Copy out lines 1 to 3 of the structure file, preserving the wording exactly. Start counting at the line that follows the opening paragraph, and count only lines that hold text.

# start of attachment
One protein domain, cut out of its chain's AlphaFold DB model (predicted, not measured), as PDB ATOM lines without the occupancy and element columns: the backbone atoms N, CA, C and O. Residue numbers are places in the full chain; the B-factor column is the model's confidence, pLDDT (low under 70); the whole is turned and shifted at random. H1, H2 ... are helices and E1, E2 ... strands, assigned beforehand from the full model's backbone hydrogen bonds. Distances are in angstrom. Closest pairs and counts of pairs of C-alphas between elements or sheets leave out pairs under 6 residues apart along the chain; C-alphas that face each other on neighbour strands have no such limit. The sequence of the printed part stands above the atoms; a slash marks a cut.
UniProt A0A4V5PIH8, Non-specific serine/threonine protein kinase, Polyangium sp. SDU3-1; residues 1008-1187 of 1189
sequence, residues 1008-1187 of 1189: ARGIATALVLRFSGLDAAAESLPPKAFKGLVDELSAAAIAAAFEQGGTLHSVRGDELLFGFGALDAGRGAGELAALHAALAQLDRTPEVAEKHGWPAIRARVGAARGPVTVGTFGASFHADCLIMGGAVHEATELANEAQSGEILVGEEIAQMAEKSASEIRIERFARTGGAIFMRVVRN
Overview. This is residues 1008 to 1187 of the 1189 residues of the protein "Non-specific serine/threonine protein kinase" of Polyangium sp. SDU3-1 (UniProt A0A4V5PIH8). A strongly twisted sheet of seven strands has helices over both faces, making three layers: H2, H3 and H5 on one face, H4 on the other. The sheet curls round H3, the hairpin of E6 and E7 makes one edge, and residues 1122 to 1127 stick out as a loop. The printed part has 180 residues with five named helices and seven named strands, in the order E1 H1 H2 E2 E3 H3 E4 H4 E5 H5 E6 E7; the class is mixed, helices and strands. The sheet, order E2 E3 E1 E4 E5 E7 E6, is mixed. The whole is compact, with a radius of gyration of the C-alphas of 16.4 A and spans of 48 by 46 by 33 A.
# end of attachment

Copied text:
UniProt A0A4V5PIH8, Non-specific serine/threonine protein kinase, Polyangium sp. SDU3-1; residues 1008-1187 of 1189
sequence, residues 1008-1187 of 1189: ARGIATALVLRFSGLDAAAESLPPKAFKGLVDELSAAAIAAAFEQGGTLHSVRGDELLFGFGALDAGRGAGELAALHAALAQLDRTPEVAEKHGWPAIRARVGAARGPVTVGTFGASFHADCLIMGGAVHEATELANEAQSGEILVGEEIAQMAEKSASEIRIERFARTGGAIFMRVVRN
Overview. This is residues 1008 to 1187 of the 1189 residues of the protein "Non-specific serine/threonine protein kinase" of Polyangium sp. SDU3-1 (UniProt A0A4V5PIH8). A strongly twisted sheet of seven strands has helices over both faces, making three layers: H2, H3 and H5 on one face, H4 on the other. The sheet curls round H3, the hairpin of E6 and E7 makes one edge, and residues 1122 to 1127 stick out as a loop. The printed part has 180 residues with five named helices and seven named strands, in the order E1 H1 H2 E2 E3 H3 E4 H4 E5 H5 E6 E7; the class is mixed, helices and strands. The sheet, order E2 E3 E1 E4 E5 E7 E6, is mixed. The whole is compact, with a radius of gyration of the C-alphas of 16.4 A and spans of 48 by 46 by 33 A.